Saturday, October 31, 2009
REVIEW: Angora Napkin
Teletoon's adult cartoon block, DeTour, is doing a pilot project of a sort. They ordered 10 pilots and are putting them online one at a time, giving viewers a chance to vote on their favorite. Basically their own version of the "U Pick" thing Cartoon Network did years ago. Since I don't even live in Canada, I don't plan on voting, but on a whim I decided to view their 2nd offering called "Angora Napkin", created and directed by Nick Cross (see his blog here) and Troy Little.
"Angora Napkin" is based on Troy Little's graphic novel. Having never read it, I have no clue how different it is from the animated pilot, although the style is the same from what I've seen. Animation and art direction-wise, it's a delight. The character designs are very fun to look at and the visual style on a whole is pretty enjoyable. The animation is expecially good considering that it was done in Flash. Which goes to show that if it's in the right hands Flash can be used for good.
One could compare the style to Spumco, which is not surprising since co-director Nick Cross worked for John K. on the "Ren & Stimpy Adult Party Cartoon" show. Much of the animators listed also worked on the show as well, so the similarities are to be expected.
The voices aren't bad, too. The girls can be annoying at times, but every other voices are pretty good. I like the Dolphin Boy's voice (provided by Dwayne Hill). Unfortunately, everything else falls apart really badly, and I do mean badly.
It has become a trend for cartoons to be really bizarre as possible, and this is no exception. Please note that I have nothing against cartoons with bizarre stories. There are recent examples of such shows that I find to be genuinely enjoyable, such as the off-beat "Marvelous Misadventures of Flapjack". The difference, however, is that the weirdness in "Flapjack" has heart and is not just for the sake of it. "Angora Napkin" unfortunately suffers from this, where random things just happen because they can. I'm honestly tempted to compare this to "Family Guy" with better drawings.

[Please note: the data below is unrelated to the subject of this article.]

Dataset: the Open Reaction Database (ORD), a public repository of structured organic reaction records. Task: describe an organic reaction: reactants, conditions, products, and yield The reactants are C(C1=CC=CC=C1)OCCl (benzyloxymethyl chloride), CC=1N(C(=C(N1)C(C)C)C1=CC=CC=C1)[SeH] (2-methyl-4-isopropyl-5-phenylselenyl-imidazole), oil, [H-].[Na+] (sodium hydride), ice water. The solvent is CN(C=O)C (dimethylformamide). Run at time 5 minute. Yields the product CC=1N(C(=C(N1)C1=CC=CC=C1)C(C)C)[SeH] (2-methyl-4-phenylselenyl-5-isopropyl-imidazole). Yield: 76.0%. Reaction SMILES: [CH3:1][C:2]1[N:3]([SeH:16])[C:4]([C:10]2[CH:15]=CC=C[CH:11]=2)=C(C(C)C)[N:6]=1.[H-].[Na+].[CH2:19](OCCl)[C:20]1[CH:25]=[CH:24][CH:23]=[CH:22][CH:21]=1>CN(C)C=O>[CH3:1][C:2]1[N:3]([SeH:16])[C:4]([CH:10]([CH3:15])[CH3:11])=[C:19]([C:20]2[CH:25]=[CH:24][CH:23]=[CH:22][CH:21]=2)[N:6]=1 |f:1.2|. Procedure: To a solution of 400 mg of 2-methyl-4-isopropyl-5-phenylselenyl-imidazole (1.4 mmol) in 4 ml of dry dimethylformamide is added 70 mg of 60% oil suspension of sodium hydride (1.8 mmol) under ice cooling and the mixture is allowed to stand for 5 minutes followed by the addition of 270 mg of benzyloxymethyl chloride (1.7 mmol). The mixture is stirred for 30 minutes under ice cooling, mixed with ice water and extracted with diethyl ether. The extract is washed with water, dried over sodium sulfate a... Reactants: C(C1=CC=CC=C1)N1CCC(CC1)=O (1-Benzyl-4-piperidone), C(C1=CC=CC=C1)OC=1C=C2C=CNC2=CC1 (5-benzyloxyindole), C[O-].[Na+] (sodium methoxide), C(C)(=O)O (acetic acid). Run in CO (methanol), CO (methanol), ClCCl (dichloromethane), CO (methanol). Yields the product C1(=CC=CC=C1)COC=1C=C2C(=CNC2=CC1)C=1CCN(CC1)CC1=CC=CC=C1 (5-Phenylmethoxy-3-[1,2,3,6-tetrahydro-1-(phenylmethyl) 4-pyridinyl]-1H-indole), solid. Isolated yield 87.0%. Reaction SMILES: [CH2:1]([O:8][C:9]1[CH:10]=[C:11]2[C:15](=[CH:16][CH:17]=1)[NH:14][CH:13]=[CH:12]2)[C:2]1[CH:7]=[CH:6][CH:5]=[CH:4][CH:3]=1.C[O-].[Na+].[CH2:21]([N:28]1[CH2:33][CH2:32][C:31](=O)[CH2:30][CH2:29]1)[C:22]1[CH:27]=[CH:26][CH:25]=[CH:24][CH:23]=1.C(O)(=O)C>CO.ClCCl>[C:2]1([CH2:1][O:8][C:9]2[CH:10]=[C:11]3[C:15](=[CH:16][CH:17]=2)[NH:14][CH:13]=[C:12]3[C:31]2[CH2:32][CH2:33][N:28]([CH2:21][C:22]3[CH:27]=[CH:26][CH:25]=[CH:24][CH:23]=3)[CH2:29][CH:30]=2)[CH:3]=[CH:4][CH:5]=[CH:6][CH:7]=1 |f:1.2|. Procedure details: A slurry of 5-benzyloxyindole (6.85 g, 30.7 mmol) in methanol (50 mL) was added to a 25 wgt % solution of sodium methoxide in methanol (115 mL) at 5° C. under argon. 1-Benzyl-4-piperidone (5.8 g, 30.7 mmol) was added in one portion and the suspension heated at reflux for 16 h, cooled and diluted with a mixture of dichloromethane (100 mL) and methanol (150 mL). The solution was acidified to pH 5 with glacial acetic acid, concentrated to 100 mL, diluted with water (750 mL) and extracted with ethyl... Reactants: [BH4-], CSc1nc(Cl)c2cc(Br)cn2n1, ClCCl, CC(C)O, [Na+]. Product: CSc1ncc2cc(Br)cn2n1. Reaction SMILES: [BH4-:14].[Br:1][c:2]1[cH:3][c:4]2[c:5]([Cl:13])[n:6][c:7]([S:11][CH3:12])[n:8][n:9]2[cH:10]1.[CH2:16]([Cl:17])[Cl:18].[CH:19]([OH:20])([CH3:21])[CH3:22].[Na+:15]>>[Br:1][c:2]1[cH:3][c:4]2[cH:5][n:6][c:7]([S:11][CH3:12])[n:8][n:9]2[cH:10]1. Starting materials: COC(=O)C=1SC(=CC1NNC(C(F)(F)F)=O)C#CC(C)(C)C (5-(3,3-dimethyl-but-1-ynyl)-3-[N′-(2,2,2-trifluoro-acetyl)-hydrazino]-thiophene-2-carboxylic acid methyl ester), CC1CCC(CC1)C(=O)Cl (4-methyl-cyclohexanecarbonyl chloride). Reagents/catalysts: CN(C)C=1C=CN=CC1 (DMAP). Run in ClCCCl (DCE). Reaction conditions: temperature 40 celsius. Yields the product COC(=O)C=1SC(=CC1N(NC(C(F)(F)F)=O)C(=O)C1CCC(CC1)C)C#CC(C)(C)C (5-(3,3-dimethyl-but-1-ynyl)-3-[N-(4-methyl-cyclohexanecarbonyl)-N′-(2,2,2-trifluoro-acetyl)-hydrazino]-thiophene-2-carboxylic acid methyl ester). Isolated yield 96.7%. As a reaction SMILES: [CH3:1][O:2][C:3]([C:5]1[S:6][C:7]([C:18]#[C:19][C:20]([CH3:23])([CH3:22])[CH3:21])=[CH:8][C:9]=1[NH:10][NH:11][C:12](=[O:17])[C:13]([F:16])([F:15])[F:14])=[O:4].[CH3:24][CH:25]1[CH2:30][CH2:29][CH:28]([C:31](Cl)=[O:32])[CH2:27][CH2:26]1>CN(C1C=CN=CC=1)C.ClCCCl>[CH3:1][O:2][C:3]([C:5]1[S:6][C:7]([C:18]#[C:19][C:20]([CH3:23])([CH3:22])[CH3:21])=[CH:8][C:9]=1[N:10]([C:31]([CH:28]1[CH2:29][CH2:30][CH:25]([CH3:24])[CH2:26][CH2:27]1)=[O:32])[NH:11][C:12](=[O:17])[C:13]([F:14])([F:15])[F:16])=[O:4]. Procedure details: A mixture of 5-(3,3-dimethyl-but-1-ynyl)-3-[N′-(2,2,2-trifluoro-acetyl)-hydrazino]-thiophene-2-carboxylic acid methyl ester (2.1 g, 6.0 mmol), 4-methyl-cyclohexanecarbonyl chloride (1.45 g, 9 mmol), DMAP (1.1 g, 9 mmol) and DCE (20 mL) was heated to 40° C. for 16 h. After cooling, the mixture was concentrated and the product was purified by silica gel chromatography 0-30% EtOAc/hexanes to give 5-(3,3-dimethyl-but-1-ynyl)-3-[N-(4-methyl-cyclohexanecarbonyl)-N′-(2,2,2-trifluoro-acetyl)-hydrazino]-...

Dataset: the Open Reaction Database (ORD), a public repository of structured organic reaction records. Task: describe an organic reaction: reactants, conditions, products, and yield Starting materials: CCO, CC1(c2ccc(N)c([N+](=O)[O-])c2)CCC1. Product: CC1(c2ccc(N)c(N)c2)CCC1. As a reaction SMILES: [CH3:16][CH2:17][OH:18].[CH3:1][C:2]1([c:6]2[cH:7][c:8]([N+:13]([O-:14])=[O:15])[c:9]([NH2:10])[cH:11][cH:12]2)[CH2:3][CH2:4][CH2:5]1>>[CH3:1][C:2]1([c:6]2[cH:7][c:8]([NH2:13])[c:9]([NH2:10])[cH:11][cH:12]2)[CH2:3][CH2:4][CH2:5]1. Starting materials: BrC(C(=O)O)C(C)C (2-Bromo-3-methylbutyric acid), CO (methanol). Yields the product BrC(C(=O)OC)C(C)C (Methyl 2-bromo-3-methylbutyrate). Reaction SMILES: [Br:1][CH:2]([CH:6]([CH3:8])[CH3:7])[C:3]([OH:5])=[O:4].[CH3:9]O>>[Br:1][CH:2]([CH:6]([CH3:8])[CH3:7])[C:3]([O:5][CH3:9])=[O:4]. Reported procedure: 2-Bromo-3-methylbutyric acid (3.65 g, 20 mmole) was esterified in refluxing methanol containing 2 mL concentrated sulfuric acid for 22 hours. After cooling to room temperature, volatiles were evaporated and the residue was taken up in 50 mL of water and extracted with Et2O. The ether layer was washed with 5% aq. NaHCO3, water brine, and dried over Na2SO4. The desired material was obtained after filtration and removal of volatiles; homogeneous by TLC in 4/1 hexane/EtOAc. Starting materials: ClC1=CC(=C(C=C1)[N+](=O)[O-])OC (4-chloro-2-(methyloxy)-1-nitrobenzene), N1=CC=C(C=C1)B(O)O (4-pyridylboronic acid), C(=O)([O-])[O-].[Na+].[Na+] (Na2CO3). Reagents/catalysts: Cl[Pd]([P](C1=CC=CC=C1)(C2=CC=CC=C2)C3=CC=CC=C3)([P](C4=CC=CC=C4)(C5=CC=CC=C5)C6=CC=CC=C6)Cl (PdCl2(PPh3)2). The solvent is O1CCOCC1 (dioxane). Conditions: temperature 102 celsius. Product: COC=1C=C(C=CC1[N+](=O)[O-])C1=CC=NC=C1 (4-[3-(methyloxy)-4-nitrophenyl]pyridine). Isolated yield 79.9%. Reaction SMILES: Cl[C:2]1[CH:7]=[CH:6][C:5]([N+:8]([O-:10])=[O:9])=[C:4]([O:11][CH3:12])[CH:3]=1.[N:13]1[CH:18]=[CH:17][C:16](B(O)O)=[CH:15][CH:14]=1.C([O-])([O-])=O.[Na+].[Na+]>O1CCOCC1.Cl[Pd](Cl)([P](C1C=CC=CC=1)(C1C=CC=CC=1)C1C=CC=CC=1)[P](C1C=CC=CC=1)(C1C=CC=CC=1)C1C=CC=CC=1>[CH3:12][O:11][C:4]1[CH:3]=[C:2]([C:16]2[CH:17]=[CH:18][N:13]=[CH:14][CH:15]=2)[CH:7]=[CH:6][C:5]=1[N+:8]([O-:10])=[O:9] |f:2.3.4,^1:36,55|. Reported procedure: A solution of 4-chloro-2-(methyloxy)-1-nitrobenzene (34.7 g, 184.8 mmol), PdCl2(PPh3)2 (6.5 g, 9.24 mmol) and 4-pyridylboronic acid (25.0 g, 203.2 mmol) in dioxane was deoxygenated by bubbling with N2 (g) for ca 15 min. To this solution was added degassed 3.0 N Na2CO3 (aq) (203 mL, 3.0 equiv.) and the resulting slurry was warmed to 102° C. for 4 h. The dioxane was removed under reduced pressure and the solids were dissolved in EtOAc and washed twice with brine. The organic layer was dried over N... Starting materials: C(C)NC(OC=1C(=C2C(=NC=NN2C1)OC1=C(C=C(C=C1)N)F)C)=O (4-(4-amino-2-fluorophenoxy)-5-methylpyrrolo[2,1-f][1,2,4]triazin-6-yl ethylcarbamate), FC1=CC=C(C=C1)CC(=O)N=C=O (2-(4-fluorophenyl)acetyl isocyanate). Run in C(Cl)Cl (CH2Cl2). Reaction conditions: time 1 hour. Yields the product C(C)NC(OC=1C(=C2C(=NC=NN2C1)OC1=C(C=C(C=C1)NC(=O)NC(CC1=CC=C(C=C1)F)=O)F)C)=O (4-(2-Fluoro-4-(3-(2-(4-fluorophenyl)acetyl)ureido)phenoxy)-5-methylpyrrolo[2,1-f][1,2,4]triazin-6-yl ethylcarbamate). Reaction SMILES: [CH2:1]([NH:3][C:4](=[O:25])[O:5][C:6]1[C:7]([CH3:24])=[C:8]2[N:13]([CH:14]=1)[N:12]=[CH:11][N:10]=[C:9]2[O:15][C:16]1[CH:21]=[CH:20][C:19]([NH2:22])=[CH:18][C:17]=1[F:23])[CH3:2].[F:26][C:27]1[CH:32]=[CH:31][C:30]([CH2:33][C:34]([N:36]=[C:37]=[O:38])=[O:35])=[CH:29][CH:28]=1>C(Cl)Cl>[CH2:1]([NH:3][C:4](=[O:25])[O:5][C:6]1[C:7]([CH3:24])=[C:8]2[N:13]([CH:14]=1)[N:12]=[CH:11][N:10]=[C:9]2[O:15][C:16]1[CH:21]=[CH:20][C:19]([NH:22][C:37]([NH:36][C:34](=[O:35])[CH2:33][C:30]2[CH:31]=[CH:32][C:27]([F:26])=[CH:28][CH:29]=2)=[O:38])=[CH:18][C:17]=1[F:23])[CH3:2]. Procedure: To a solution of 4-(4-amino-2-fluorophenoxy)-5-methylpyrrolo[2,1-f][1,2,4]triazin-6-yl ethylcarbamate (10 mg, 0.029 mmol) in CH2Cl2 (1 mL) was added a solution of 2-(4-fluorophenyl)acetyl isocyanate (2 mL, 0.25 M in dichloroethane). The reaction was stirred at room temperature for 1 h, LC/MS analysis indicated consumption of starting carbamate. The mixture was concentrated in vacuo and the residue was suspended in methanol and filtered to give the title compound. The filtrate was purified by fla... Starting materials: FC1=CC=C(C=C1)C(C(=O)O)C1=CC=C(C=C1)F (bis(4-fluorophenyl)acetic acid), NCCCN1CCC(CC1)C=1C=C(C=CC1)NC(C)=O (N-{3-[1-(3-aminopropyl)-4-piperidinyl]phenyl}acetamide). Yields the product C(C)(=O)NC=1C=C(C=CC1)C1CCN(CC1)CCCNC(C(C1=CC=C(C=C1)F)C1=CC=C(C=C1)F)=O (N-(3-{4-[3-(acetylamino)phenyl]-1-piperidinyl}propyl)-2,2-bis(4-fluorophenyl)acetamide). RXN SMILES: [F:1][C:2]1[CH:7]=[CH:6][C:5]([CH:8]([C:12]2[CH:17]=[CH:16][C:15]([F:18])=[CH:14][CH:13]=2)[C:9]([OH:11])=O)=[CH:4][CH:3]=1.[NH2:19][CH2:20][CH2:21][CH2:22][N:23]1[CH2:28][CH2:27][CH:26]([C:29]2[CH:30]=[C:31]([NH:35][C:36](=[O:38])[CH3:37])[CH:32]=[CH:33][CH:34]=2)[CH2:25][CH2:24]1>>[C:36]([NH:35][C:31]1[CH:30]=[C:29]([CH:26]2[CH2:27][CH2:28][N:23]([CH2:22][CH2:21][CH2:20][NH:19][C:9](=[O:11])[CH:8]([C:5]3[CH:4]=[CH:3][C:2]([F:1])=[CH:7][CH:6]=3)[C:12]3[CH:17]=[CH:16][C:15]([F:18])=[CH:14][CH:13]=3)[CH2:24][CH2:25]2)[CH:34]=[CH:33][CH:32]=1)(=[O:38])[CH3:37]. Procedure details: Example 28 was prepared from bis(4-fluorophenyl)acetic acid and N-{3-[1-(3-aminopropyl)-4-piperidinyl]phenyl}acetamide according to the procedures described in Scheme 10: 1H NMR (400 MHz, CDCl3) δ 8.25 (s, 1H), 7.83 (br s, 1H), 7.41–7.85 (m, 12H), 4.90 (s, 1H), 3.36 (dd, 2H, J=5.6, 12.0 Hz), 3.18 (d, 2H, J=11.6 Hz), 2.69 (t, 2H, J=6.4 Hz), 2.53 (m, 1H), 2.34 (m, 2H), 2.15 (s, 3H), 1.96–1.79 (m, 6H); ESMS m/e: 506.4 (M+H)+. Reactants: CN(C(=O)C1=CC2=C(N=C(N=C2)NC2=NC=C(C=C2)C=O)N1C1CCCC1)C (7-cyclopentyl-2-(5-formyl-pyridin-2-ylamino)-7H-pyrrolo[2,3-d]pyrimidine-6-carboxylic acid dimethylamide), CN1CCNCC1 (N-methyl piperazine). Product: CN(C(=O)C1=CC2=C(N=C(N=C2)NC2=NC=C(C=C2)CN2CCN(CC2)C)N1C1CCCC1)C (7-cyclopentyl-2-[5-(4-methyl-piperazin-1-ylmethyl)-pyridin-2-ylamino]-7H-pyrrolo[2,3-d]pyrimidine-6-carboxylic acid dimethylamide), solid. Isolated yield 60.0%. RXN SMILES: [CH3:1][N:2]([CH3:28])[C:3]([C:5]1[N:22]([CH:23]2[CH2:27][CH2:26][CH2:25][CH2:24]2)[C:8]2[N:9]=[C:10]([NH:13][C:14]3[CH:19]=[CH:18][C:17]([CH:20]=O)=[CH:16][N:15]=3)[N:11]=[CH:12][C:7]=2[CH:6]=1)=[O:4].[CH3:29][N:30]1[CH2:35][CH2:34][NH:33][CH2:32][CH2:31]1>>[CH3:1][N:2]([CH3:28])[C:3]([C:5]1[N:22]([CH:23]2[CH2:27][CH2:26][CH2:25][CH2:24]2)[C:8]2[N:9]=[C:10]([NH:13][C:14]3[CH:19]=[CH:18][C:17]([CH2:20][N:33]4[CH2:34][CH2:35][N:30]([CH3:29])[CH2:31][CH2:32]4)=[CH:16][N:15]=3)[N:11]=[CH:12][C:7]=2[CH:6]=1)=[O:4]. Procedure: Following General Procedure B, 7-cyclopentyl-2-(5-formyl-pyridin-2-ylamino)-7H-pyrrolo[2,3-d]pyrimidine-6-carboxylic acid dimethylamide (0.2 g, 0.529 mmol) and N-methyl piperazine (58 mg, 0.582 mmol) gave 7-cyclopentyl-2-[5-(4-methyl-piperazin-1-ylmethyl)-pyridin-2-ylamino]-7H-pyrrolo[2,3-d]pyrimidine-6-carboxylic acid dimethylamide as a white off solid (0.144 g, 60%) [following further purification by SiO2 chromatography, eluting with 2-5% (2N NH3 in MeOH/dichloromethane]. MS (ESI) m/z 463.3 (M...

The first story is a good example, where zombies attack the three main characters. Towards the end they discover that the undead were after the medallion one of the characters were holding. Where did that medallion come from? It just out of nowhere came, with one of the characters explaining that she stole it from another adventure. Wait, what? That was forced.
The second story is no better. After they invertedly kill the royal seamonkey family (don't ask) the guard explain that the royal power is now given to the Dolphin Boy who was in the story throughout. Well, that's just convenient. I know cartoons aren't supposed to make sense, but when good cartoon do it they try to make it seem plausible. Even in something like this it just wasn't it.
So yeah, this was a disappointment. Which is a shame because I think Nick Cross is a talented animator. I liked his "Yellow Cake" short he did not so long ago. And I also think that Mr. Cross is more than capable of doing a good weird, non-sense cartoons that's becoming a trend lately. Maybe he's better off doing independent animations?
You can watch the pilot here.